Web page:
Bolt appealed to me when it had its cinema run, but like so many animated films, sadly I didn’t actually get around to going to the cinema to see it. Signalling effectively the transition of Disney Animations from ailing production house playing second fiddle to Pixar to newly accomplished CGI studio in its own right with Pixar mastermind John Lasseter at the helm, Bolt had a lot to prove – but didn’t make anything like the impact of Wreck-it Ralph or Frozen...or, indeed, Tangled. But for all that it’s likely going to be consigned with Meet the Robinsons to ‘minor feature’ status for all time, it was a whole lot better than, say, Cars II. And I liked Cars II much more than most people did.
Something like Homeward Bound meets Finding Nemo with the delusional-ideas-of-own-abilities comedy from the first Toy Story, cute animal story Bolt has a bit of everything – comedy, action, sweetness, emotionally heavy notes, and quite a few sharp jibes at Hollywood, including an especially cutting and brilliant depiction of a manipulative agent.
The story is that there is a successful TV show called Bolt, which is rather like Inspector Gadget but with Gadget and Brain merged. A little girl – who is even called Penny – gets into scrapes because a terrorist organisation is after her, but has her highly-intelligent dog for protection. Fortunately, Bolt has been enhanced to gain super speed, amazing strength, heat ray eyes and an incredibly destructive superbark. The real Bolt is the star of the show with his real owner, who wishes he could just be a normal dog – but that’s not possible because the director has mandated the dog truly believe what he’s doing is real. In other words, Bolt truly thinks he has amazing powers, and has an incredibly sheltered life – even for a dog.
The show isn’t doing so well, so a network executive demands darker stories – which include a cliffhanger. Leaving Bolt genuinely distressed for his owner leads to him escaping in a rescue attempt and, as seems usual practice in this sort of story, getting knocked out in the back of a delivery van and being taken right across the States.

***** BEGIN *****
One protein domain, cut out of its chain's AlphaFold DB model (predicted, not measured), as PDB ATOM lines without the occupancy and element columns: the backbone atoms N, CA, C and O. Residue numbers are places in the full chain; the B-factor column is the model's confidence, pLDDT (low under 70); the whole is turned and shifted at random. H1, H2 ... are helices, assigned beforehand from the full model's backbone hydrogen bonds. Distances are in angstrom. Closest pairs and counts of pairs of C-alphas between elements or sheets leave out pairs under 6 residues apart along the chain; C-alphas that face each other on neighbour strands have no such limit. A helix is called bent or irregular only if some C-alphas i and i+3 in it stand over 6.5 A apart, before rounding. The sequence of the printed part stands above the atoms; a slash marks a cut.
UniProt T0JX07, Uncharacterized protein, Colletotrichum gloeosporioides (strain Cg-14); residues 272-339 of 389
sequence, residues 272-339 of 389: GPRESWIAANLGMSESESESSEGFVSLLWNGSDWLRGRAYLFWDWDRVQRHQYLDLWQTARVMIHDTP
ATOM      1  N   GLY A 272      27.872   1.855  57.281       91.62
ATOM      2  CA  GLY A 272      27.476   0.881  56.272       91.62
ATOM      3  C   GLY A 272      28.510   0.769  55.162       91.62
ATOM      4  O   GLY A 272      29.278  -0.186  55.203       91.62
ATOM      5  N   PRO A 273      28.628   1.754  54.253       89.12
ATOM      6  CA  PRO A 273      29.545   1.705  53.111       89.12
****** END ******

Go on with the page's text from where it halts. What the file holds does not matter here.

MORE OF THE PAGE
Bolt at first believes himself depowered by the mysterious properties of styrofoam, but undeterred, goes to look for Penny. He asks some pigeons, who lead him to a cat that has been extorting them – cats being the underlings of the bad guy in the TV show. This alley cat – who turns out to have a genuinely very sweet yet understated backstory involving being left behind when her human family walks away, leaving her to fend for herself after having been declawed, is forced along for the ride, and after picking up a crazy fanboy hamster (who never seems to miss HIS old human for a second), they make their way to Hollywood. But will there still be a place for Bolt?
In animation terms, it’s just a little dated and clunky now, especially the human characters, but the animal designs are very strong and the acting matches well. I had no idea that the actors were John Travolta and Miley Cyrus until the film ended, but both suited their roles extremely well. Also fun to see Malcolm McDowell voicing yet another crazy English bad guy.
I don’t know why Bolt wasn’t more of a success. I guess that it needed a bit more scale to really draw in the crowds, but it benefited from keeping things small and simple – in contrast to its show-within-a-show. The humour was good, the music was good, the emotional parts were good and the payoff was good. I guess it was just that little bit too straightforward to stand out in the crowded market of kids’ American CG animated feature films.